July 3, 2013—The Congressional Budget Office just posted online
briefing looking at options for sustaining the defense health program,
concluding like DOD that retirees should pay more. The first graph shows an
increase in military health care's share of the defense budget—from today's
nearly 10 percent to about 14 percent in 2030. The Military Coalition (TMC), a
consortium of more than 30 military support organizations, told Congress
earlier this year that military healthcare, including retiree care, at 10
percent of the defense budget is "a bargain compared to health cost share
of the federal budget (23%), the average state budget (22%) ... ." Looking
at similar size corporate entities, TMC says the military health share is even
more dramatically lower. TMC suggests that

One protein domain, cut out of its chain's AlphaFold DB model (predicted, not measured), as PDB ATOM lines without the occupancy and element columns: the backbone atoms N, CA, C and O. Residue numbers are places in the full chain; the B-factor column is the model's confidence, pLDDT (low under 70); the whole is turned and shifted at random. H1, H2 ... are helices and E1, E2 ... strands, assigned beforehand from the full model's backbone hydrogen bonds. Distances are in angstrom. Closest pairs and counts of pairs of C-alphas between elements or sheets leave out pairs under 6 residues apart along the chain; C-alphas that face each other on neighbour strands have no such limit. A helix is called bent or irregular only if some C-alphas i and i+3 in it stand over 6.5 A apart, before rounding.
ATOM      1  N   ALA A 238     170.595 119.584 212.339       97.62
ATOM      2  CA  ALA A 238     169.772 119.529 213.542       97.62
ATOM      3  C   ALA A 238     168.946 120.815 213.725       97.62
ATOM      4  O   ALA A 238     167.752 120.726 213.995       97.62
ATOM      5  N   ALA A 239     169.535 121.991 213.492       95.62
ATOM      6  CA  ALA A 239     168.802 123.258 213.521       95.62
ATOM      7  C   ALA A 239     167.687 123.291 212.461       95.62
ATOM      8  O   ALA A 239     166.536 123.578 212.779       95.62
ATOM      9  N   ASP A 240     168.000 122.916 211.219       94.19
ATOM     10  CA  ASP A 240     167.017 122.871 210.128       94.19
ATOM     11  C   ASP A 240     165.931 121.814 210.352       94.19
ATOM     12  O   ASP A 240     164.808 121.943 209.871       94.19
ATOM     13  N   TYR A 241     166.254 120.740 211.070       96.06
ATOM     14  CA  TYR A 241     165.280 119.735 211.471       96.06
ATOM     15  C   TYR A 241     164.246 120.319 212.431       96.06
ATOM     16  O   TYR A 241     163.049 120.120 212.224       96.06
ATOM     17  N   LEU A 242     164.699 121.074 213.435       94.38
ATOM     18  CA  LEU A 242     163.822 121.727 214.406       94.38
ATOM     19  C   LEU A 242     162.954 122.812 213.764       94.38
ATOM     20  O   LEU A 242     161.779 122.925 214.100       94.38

rather than raising beneficiary
costs, "defense leaders should be held accountable for improving efficiency
and consolidating redundant, counterproductive health systems." (TMC
While there isn't a looming threat of a nuclear
exchange between global powers, the threat of nuclear attacks is still
high and in different ways that the US must be prepared for, Defense
Secretary Ash Carter said Monday.
Of all the Air Force's efforts to revitalize the morale of its nuclear community, the move away from intense inspections to more personal accountability has made the biggest impact, airmen in the service's missile fields said.
Defense Secretary Ash Carter's miniature tour of the
Air Force's nuclear infrastructure kicked off at Minot AFB, N.D., a base
that is home to two legs of the nuclear triad and has seen modest
improvements under the service's push to revamp its nuclear community.
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